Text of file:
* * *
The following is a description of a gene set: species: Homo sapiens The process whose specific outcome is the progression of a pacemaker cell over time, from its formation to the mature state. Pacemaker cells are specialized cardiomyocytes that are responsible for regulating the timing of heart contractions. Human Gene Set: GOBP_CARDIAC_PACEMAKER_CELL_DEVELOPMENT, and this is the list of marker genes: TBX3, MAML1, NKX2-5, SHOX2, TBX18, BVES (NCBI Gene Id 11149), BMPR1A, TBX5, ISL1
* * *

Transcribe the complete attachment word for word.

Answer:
The following is a description of a gene set: species: Homo sapiens The process whose specific outcome is the progression of a pacemaker cell over time, from its formation to the mature state. Pacemaker cells are specialized cardiomyocytes that are responsible for regulating the timing of heart contractions. Human Gene Set: GOBP_CARDIAC_PACEMAKER_CELL_DEVELOPMENT, and this is the list of marker genes: TBX3, MAML1, NKX2-5, SHOX2, TBX18, BVES (NCBI Gene Id 11149), BMPR1A, TBX5, ISL1